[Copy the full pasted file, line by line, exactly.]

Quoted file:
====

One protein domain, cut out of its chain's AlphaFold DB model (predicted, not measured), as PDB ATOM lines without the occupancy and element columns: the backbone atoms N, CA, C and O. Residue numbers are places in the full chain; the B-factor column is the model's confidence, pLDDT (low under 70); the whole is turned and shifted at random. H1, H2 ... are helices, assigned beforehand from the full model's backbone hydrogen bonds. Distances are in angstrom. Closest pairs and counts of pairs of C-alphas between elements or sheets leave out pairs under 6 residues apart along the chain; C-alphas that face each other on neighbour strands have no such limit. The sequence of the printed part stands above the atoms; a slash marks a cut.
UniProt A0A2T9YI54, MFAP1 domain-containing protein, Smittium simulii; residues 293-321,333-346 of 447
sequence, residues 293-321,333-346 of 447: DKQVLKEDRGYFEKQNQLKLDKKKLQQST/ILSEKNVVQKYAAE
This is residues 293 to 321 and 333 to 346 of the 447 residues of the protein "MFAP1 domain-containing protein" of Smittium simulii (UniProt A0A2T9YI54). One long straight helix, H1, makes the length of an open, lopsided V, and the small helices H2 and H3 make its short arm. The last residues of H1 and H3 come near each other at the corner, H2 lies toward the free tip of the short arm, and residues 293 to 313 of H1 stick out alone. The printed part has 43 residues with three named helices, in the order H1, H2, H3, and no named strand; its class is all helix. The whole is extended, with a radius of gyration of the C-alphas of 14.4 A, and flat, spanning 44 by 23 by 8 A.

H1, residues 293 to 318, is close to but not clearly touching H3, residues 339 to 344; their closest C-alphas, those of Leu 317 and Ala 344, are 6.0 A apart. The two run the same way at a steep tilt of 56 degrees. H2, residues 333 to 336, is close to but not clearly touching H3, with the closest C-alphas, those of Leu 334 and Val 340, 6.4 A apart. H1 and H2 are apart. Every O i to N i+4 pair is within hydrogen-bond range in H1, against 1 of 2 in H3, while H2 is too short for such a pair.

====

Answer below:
One protein domain, cut out of its chain's AlphaFold DB model (predicted, not measured), as PDB ATOM lines without the occupancy and element columns: the backbone atoms N, CA, C and O. Residue numbers are places in the full chain; the B-factor column is the model's confidence, pLDDT (low under 70); the whole is turned and shifted at random. H1, H2 ... are helices, assigned beforehand from the full model's backbone hydrogen bonds. Distances are in angstrom. Closest pairs and counts of pairs of C-alphas between elements or sheets leave out pairs under 6 residues apart along the chain; C-alphas that face each other on neighbour strands have no such limit. The sequence of the printed part stands above the atoms; a slash marks a cut.
UniProt A0A2T9YI54, MFAP1 domain-containing protein, Smittium simulii; residues 293-321,333-346 of 447
sequence, residues 293-321,333-346 of 447: DKQVLKEDRGYFEKQNQLKLDKKKLQQST/ILSEKNVVQKYAAE
This is residues 293 to 321 and 333 to 346 of the 447 residues of the protein "MFAP1 domain-containing protein" of Smittium simulii (UniProt A0A2T9YI54). One long straight helix, H1, makes the length of an open, lopsided V, and the small helices H2 and H3 make its short arm. The last residues of H1 and H3 come near each other at the corner, H2 lies toward the free tip of the short arm, and residues 293 to 313 of H1 stick out alone. The printed part has 43 residues with three named helices, in the order H1, H2, H3, and no named strand; its class is all helix. The whole is extended, with a radius of gyration of the C-alphas of 14.4 A, and flat, spanning 44 by 23 by 8 A.

H1, residues 293 to 318, is close to but not clearly touching H3, residues 339 to 344; their closest C-alphas, those of Leu 317 and Ala 344, are 6.0 A apart. The two run the same way at a steep tilt of 56 degrees. H2, residues 333 to 336, is close to but not clearly touching H3, with the closest C-alphas, those of Leu 334 and Val 340, 6.4 A apart. H1 and H2 are apart. Every O i to N i+4 pair is within hydrogen-bond range in H1, against 1 of 2 in H3, while H2 is too short for such a pair.